More on How to Motivate Employees

    Featured photo credit: Clayton Cardinalli via unsplash.com

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    Shabbir Evershine

    Foodie, techie, travel buff, bibliophile, and founder @ proptech startup —some days, I’m all 5.

    How to Motivate Employees and Boost Team Productivity Top 10 Leadership Tips from My Geek Trip

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    Last Updated on January 6, 2021

    14 Ideas on How to Measure Productivity to Make Progress

    14 Ideas on How to Measure Productivity to Make Progress

    Everyone has heard the term productivity, and people talk about it in terms of how high it is and how to improve it. But fewer know how to measure productivity, or even what exactly we are talking about when using the term “productivity.”

    In its simplest form, the productivity formula looks like this: Output ÷ Input = Productivity.

    For example, you have two salespeople each making 10 calls to customers per week. The first one averages 2 sales per week and the second one averages 3 sales per week. By plugging in the numbers we get the following productivity levels for each sales person.

    For salesperson one, the output is 2 sales and the input is 10 sales: 2 ÷ 10 = .2 or 20% productivity. For salesperson two, the output is 3 sales and the input is 10 sales: 3 ÷ 10 = .3 or 30% productivity.

    Knowing how to measure and interpret productivity is an invaluable asset for any manager or business owner in today’s world. As an example, in the above scenario, salesperson #1 is clearly not doing as well as salesperson #2.

    Knowing this information we can now better determine what course of action to take with salesperson #1.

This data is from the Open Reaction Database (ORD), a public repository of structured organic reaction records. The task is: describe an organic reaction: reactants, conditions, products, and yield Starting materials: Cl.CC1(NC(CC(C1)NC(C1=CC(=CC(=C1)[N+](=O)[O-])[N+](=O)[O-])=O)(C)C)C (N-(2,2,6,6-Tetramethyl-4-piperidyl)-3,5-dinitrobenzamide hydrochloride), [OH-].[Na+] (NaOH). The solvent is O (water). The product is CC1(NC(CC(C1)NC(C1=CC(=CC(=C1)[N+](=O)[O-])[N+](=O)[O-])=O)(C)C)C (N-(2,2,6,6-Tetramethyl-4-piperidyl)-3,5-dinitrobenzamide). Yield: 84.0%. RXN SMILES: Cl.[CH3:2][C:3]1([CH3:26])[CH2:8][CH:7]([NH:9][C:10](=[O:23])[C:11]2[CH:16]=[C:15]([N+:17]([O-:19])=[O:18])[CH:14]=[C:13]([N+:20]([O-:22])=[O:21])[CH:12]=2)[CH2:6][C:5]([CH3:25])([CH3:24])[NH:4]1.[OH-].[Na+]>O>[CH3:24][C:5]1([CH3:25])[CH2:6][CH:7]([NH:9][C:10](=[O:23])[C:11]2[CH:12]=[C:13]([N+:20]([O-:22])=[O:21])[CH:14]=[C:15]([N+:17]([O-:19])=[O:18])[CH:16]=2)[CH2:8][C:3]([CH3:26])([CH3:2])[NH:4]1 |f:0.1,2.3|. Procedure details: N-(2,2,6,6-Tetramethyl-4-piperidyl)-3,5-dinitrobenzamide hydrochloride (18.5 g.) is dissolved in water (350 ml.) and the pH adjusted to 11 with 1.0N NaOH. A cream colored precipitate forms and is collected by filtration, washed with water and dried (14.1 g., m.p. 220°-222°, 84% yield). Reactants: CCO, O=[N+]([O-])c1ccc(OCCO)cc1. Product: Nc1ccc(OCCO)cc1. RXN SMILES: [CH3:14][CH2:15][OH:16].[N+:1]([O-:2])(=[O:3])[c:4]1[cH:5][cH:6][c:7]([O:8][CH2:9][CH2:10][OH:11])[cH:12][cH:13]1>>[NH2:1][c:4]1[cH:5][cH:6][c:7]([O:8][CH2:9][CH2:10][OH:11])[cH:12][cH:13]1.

Some possible outcomes might be to require more in-house training for that salesperson, or to have them accompany the more productive salesperson to learn a better technique. It might be that salesperson #1 just isn’t suited for sales and would do a better job in a different position.

    How to Measure Productivity With Management Techniques

    Knowing how to measure productivity allows you to fine tune your business by minimizing costs and maximizing profits:

    1. Identify Long and Short-Term Goals

    Having a good understanding of what you (or your company’s) goals are is key to measuring productivity.

    For example, if your company’s goal is to maximize market share, you’ll want to measure your team’s productivity by their ability to acquire new customers, not necessarily on actual sales made.

    2. Break Down Goals Into Smaller Weekly Objectives

    Your long-term goal might be to get 1,000 new customers in a year. That’s going to be 20 new customers per week. If you have 5 people on your team, then each one needs to bring in 4 new customers per week.

    Now that you’ve broken it down, you can track each person’s productivity week-by-week just by plugging in the numbers:

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    Productivity = number of new customers ÷ number of sales calls made

    3. Create a System

    Have you ever noticed that whenever you walk into a McDonald’s, the French fry machine is always to your left? 

    This is because McDonald’s created a system. They have determined that the most efficient way to set up a kitchen is to always have the French fry machine on the left when you walk in.

    You can do the same thing and just adapt it to your business.

    Let’s say that you know that your most productive salespeople are making the most sales between the hours of 3 and 7 pm. If the other salespeople are working from 9 am to 4 pm, you can potentially increase productivity through something as simple as adjusting the workday.

    Knowing how to measure productivity allows you to set up, monitor, and fine tune systems to maximize output.

    4. Evaluate, Evaluate, Evaluate!

    We’ve already touched on using these productivity numbers to evaluate and monitor your employees, but don’t forget to evaluate yourself using these same measurements.

    If you have set up a system to track and measure employees’ performance, but you’re still not meeting goals, it may be time to look at your management style. After all, your management is a big part of the input side of our equation.